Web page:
The federal government’s lack of a comprehensive border security plan could be jeopardizing the efforts of state and local law enforcement to protect the country from international criminal organizations, a consultant who works for the state of Texas said Monday.

As Mexican drug cartels fight for territory within Mexico, so to do their affiliated gangs operating in dozens of cities throughout the U.S., typically along major transportation corridors, said Leo Rios, senior vice president for border and port security with Abrams Learning & Information Systems, Inc. Rios, along with the U.S. Customs and Border Protection's Eric Odden, spoke at the National Conference of Legislatures' 2011 Legislative Summit in San Antonio Monday.

While the border’s first defenses against bad actors are federal agencies, primarily the U.S. Border Patrol, they’re also backed by local and state law enforcement. But those three levels of government lack a singular strategy, Rios said. That lack of a “common doctrine,” Rios said, makes addressing a coordinating a response a challenge, and it is exploited by criminal organizations.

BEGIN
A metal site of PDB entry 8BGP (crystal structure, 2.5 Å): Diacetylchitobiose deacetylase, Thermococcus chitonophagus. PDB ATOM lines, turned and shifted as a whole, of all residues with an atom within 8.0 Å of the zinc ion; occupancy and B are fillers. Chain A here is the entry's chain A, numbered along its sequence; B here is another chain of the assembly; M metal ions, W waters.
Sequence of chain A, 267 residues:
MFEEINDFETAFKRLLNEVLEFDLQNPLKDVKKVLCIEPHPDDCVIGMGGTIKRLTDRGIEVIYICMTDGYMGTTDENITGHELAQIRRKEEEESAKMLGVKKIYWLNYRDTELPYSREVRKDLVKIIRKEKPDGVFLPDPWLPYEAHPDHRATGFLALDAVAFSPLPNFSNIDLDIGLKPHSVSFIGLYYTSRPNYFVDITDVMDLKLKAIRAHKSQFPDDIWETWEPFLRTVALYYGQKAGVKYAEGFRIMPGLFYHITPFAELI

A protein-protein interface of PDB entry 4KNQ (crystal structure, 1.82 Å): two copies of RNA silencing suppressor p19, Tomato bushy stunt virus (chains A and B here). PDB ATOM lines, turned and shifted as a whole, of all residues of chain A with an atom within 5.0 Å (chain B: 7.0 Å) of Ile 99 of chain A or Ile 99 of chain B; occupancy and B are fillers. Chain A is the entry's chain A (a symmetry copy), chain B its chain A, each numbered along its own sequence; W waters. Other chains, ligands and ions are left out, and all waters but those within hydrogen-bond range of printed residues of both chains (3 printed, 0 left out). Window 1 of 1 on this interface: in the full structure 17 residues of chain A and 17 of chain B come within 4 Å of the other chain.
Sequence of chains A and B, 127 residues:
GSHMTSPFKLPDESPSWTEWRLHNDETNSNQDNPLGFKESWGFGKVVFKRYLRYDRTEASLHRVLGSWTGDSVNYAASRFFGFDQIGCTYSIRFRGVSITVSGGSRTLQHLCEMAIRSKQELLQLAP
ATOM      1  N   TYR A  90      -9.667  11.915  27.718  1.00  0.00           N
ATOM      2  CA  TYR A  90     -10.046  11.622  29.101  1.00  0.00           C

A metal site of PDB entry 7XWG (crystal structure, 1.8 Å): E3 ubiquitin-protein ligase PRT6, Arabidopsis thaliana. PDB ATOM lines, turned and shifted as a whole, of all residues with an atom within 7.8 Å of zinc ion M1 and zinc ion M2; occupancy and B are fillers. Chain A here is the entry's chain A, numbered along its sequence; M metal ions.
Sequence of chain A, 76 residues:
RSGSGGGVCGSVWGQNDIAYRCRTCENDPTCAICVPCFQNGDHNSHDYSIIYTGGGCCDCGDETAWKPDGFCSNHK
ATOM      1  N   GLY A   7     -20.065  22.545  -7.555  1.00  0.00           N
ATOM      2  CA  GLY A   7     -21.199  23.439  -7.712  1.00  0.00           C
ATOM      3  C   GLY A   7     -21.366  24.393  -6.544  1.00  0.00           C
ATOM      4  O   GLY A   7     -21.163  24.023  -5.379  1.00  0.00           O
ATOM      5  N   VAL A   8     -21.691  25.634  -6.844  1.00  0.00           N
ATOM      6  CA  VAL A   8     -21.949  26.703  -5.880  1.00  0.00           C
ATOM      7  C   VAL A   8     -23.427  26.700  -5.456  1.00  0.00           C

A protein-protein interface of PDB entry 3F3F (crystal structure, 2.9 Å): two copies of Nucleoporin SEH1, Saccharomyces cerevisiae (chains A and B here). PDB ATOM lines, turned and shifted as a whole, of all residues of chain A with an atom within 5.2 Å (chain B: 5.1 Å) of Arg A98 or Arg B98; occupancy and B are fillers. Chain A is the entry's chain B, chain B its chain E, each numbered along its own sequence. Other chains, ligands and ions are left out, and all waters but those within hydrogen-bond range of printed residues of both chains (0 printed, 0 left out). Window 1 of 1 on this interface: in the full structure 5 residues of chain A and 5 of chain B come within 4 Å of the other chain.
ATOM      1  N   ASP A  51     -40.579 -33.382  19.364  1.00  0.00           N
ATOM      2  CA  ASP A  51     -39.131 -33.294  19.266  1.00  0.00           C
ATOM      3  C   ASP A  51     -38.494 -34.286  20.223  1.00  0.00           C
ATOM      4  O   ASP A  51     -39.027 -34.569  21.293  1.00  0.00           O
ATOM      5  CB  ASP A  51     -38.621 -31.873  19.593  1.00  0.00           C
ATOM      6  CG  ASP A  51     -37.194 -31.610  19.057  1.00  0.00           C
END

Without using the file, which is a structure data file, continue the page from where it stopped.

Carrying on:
Federal officials in attendance didn’t dispute Rios’ analysis.

U.S. Customs and Border Protection “has a good strategy,” said Odden, the director of the agency’s state, local and tribal liaison office. “It has to be a shared vision with everyone though.”

Rios noted that while the border patrol has vastly increased its number of agents patroling the border, there hasn’t been a corresponding increase in the number of attorneys, court officers and facilities in the federal judicial system. As a result, while arrests are increasing, prosecutions have been delayed.

Rios also said that the communities along the southern border are tasked with a crucial homeland security role, yet they are among the poorest communities in the country. As a result, they lack the resources and manpower to effectively tackle the problem. He called for a greater federal investment in local law enforcement in those regions.

Most importantly, Rios called for a shift in the approach all levels of government take to border security. Traditionally, success for law enforcement has been measured in terms of arrests and prosecutions. Rios called for more of an intelligence-driven approach that seeks to prevent crime in the first place. “The culture has got to be changed,” Rios said.